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Last updated: February 16. 2013 9:52PM - 213 Views

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NEW ORLEANS — Tens of thousands of customers remained in the dark Monday in Louisiana and Mississippi, days after Isaac inundated the Gulf Coast with a deluge that still has some low-lying areas under water.


Most of those were in Louisiana, where utilities reported more than 100,000 people without power as of Monday morning. Thousands also were without power in Mississippi and Arkansas.


Thousands of evacuees remained at shelters or bunked with friends or relatives.


"My family is split up," said Angela Serpas, from severely flooded Braithwaite in Plaquemines Parish. Serpas and her daughter were staying with her in-laws while her husband and son were staying in Belle Chasse, a suburban area of the parish.


"This is the second time we've lost our home. We lost it in Katrina," she said.


Meanwhile, inspectors from the Federal Emergency Management Agency are out trying to get a handle on losses. Residents can apply for grants to get help with home repairs and temporary housing, among other expenses.


President Barack Obama visited Louisiana on Monday, a day ahead of the Democratic National Convention. Republican presidential nominee Mitt Romney visited the state Friday. Obama's Homeland Security Secretary, Janet Napolitano, visited Bay St. Louis, Miss., and Slidell, La., on Sunday.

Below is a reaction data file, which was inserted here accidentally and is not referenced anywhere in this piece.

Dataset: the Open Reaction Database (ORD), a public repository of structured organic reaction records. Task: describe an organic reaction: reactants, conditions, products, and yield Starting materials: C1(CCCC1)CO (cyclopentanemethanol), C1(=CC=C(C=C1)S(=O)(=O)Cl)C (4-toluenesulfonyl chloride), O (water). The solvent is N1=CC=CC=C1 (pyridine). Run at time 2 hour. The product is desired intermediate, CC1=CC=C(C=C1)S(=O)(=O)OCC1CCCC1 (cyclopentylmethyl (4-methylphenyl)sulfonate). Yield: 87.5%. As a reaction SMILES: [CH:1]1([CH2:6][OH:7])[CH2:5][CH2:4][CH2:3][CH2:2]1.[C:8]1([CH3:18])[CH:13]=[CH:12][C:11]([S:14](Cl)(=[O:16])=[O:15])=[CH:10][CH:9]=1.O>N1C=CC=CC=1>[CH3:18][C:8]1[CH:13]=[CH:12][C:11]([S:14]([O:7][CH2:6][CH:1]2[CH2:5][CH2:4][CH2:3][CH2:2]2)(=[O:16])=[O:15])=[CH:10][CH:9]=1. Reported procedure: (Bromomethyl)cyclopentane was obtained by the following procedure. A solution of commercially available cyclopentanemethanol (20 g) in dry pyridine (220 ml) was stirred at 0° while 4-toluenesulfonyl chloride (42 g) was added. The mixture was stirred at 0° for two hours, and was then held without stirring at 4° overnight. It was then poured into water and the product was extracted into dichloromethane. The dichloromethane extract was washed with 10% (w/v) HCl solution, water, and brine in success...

"We are part of a team to make sure Hurricane Isaac is put to rest as soon as we can for all those affected," Napolitano said. "In the meantime, please know all of us are thinking about those in Louisiana who are without their homes or without their businesses."


At least seven people were killed in the storm in the U.S. — five in Louisiana and two in Mississippi.


More than 2,800 people were registered at various state, local and Red Cross shelters in Louisiana, down from around 4,000 earlier. State officials were uncertain how many people would eventually need longer-term temporary housing. Kevin Davis, head of the state's emergency office, said that housing would likely include hotels at first, then rental homes as close as possible to their damaged property.


Progress was evident in many places, though lingering flooding remained a problem in low-lying areas.


Crews in the town of Lafitte intentionally breached a levee Sunday night in an effort to help flooding there subside, Jefferson Parish Councilman Chris Roberts told The Times-Picayune.


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